China has been leapfrogging into the digitization of the consumer industry but is now moving into the established manufacturing too. Economist Arthur Kroeber, author of China’s Economy: What Everyone Needs to…
Category Archives: Foxconn
China’s companies are going global in a fast speed. A few decades ago China was only a few percent of the global economy, but those days are far behind us. What happens in China, now has global impact, and what Chinese companies do, cannot be ignored.
How to deal with Chinese investors? That question is asked more frequently by government agencies, startups, larger and smaller companies outside China, and even soccer clubs. Capital is flowing over from China to the rest of the world, partly through the massive One Belt, One Road (OBOR) investment program. But many Chinese companies, private and state-owned, also have their own investment agenda.
At the China Speakers Bureau, we offer a range of speakers who can help you to deal with that question. There might not be one answer, but as China’s economic standing in the world changes, looking for possible answers becomes more crucial for the world outside China.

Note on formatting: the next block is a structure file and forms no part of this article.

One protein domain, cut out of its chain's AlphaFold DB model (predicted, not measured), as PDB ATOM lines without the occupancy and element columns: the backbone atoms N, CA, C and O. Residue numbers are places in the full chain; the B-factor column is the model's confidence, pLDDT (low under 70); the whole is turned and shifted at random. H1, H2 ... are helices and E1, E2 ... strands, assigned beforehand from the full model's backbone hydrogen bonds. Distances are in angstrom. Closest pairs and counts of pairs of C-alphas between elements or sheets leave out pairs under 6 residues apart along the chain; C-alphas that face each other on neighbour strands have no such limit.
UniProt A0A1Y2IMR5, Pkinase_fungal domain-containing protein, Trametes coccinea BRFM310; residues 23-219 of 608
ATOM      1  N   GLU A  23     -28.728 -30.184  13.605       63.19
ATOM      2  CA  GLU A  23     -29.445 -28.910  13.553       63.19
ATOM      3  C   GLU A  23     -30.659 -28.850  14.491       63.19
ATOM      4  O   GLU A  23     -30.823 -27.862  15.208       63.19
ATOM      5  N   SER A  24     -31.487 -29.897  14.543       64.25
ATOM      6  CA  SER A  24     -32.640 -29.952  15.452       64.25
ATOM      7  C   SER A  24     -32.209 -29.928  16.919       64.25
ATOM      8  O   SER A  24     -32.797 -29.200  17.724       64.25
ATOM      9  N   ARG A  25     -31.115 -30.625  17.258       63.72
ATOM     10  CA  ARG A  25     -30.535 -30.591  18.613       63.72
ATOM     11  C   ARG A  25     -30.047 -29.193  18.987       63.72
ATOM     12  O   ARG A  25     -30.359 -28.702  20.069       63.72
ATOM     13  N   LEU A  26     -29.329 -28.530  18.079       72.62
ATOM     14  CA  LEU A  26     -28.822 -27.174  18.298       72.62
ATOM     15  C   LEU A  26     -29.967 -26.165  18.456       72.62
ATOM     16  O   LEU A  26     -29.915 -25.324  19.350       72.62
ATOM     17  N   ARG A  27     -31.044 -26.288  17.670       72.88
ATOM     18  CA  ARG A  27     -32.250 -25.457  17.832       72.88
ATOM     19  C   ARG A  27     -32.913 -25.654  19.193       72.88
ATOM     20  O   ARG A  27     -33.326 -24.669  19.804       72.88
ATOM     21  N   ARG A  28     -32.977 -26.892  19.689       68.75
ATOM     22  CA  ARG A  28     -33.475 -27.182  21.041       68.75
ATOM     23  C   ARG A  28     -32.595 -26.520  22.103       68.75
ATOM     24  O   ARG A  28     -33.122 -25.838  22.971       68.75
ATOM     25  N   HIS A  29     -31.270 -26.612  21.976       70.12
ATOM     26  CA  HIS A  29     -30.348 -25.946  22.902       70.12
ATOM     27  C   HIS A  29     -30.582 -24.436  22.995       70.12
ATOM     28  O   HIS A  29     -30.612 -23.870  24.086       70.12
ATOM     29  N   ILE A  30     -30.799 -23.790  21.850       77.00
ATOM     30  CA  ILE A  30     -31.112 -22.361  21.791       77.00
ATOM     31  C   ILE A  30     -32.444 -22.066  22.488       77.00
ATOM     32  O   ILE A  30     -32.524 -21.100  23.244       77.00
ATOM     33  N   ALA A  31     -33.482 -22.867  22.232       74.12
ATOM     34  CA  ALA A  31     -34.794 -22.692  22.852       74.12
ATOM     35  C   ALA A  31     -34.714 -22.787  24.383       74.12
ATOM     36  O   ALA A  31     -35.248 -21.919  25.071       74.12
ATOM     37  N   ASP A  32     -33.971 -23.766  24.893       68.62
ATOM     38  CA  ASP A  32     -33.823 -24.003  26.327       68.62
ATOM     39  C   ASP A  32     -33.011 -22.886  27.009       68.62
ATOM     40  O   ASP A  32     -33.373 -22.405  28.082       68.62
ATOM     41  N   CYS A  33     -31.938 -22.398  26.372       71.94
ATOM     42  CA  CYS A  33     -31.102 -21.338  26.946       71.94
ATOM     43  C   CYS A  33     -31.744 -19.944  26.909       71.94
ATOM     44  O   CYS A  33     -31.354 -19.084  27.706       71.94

Apple’s Steve Jobs was the first American CEO to discovered China’s massive brainpower potential when he got the first iPhone produced in six weeks time, by 200,000 workers and 8,700 engineers. China’s massive brainpower is a disrupting force for the world, says Beida business professor Jeffrey Towson, co-author of The One Hour China Book (2017 Edition) on his weblog.
For long China was the world´s working place with thousands of workers toiling away in dirty workshops. But China´s youngsters do not want to work in factories anymore, says business analyst Shaun Rein, author of The End of Copycat China: The Rise of Creativity, Innovation, and Individualism in Asia, to MIT Technology Review. In stead, robots take over.
China and especially Foxconn has been taking the lead in replacing labor by robots in manufacturing. Especially for the low-income jobs that might be bad news, says financial analyst Sara Hsu in the Diplomat. Job creating in the right sector is not going fast enough.
The relative economic slowdown forces the Chinese government to have a thorough look at tax breaks for foreign companies, writes financial analyst Sara Hsu in the Diplomat. The central government looks at tax evasion, and local government are less eager to offer tax breaks.
Former factory worker, and now author Zhang Lijia looks on her weblog into the fate of Xu Lizhi, a 24-year old Foxconn worker, who of many who jumped to death on September 20. Xu was not only a migrant worker, but also a poet, she tells us.
Starbucks is doing a stellar job in the China market. But not by selling coffee, says retail analyst Paul French. They are selling a lifestyle, no beans, he tells in The Province.
China is becoming modern, but does not westernize, warns advertising guru Tom Doctoroff in Digital Market Asia. More than elsewhere, the internet and social media are important driving forces for consumers and the society.